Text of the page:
Prince George’s County Executive Jack Johnson announced late last week that Michael Arrington, his chief of legislative affairs, has resigned from his post.
Mr. Johnson said Mr. Arrington will continue to be an unpaid adviser to the county executive and assist the administration on a number of projects. The resignation comes less than a month after The Washington Post reported that Mr. Arrington owed more than $100,000 in federal income taxes.
Candidates for Baltimore’s Democratic primary took turns criticizing Mayor Martin O’Malley on Thursday, hitting on such topics as drug crime, education, unemployment and the city’s rat problem.
Andrey Bundley, a high school principal who is Mr. O’Malley’s most prominent challenger, accused the mayor of using “smoke and mirrors” to exaggerate reductions in crime. He also said Mr. O’Malley doesn’t want to stay in Baltimore and is more interested in running for governor in 2006.
“You have to want to be in this city first,” Mr. Bundley said, as supporters cheered loudly in an auditorium at the Enoch Pratt Free Library during the two-hour debate.
Mr. O’Malley continued to tout statistics indicating that Baltimore has reduced crime faster than any other city in the nation during his first term. He also pointed to $1.6 billion in new construction in the city as evidence that businesses were confident about investing in the city.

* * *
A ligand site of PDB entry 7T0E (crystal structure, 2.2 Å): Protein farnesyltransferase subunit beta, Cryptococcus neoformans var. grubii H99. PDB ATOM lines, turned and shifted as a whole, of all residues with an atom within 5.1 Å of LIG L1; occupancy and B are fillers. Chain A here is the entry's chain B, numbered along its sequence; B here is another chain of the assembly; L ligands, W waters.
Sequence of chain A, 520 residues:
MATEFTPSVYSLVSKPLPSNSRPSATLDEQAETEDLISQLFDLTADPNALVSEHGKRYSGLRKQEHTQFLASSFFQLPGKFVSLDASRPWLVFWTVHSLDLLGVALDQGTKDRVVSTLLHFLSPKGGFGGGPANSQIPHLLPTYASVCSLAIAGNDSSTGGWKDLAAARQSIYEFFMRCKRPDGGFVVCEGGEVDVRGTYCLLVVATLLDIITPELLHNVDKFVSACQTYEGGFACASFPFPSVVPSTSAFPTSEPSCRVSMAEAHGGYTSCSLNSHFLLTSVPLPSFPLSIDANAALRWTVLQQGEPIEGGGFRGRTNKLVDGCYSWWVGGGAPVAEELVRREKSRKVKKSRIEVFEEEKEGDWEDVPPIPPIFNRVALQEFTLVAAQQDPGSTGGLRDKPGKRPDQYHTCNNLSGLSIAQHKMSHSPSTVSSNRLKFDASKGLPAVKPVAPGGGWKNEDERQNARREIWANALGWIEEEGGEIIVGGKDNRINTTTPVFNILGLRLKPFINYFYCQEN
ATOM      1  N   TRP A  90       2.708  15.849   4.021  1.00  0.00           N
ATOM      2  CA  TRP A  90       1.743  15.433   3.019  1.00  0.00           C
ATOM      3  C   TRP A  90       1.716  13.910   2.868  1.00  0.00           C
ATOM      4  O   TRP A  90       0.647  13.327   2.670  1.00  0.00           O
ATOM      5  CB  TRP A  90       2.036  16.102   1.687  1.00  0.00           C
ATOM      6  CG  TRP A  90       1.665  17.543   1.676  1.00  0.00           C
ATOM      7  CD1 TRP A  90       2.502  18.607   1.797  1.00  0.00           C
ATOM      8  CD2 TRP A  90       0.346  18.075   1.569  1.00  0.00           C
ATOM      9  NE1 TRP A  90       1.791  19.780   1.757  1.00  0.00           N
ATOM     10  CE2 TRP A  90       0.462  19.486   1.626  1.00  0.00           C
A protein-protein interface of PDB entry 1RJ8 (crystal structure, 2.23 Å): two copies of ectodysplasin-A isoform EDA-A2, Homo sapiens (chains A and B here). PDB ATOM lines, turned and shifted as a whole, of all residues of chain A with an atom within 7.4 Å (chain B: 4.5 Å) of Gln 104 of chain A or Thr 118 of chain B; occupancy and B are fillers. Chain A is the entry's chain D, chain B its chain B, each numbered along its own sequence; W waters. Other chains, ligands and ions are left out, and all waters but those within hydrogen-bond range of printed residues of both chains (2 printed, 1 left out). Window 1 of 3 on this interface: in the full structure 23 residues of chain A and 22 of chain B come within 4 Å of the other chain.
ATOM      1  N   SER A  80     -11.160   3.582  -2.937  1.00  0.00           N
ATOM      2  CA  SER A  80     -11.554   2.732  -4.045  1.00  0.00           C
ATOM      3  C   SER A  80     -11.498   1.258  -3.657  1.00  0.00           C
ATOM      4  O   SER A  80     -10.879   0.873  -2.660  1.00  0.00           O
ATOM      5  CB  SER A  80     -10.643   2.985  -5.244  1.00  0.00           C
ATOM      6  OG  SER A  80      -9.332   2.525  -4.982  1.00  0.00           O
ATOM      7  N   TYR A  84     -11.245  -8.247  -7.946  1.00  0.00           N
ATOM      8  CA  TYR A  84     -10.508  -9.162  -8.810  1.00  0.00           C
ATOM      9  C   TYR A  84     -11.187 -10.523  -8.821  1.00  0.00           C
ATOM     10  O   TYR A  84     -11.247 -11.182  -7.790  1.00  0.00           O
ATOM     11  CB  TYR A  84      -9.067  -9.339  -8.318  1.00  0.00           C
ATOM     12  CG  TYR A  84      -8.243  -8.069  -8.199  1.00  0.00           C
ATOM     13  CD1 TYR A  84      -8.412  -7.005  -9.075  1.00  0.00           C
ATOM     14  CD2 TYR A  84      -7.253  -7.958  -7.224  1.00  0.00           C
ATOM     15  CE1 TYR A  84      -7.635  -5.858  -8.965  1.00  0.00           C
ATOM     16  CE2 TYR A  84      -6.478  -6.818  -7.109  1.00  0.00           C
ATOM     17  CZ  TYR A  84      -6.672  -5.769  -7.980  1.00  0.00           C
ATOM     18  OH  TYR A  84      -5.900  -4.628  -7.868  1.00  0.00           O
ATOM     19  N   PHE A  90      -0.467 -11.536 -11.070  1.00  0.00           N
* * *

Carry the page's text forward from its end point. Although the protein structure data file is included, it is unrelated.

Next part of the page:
But the mayor said he will do more to go after drug dealers if he wins a second term.
“These are the days of progress,” he said. “I’m excited about the years ahead. I’m proud of what we’ve done in the years past, but we have a lot of work still to do.”
As for whether he would serve out a full second term, Mr. O’Malley repeated the answer he gave at the first debate, saying he would remain mayor as long as he had the passion for the job, as long as his wife said it was OK and as long as residents supported him.
Moderators Mark Steiner of WYPR-FM and Anthony McCarthy of WEAA-FM frequently had to ask for quiet from a vocal and noisy audience during the debate. It was the last of three debates before the primary tomorrow.
Mr. Bundley’s supporters often booed the mayor, prompting moderators to ask them to respect his time to speak. But Mr. O’Malley had his supporters, too, many clad in green-and-white T-shirts imprinted with his name.
Mr. Bundley, who is making his first run for office, said he wanted to spend more money on education and after-school programs for inner-city youth to keep them away from drug dealers.
“We can’t police our way out of this problem,” he said.
Candidates Marvin Jones and Robert Kaufman also participated in the debate.
Mr. Jones, in his closing statement, said he was asking supporters to vote for Mr. Bundley instead of him.
A judge in Salisbury, Md., on Friday ordered the 22-year-old daughter of the city’s mayor to stay away from a City Council member, after the two tussled in the parking lot of a government office building downtown.
Council member Rachel Polk filed second-degree assault charges against Catherine Somerfield “Casey” Tilghman after the confrontation Wednesday night.
The mayor’s daughter was formally served with a summons Thursday afternoon and is ordered to appear in court Oct. 6, the Salisbury Daily Times reported.
Witnesses said Mayor Barrie Parsons Tilghman was with her daughter at the time, but was not part of the altercation with Miss Polk, who is seeking re-election this fall.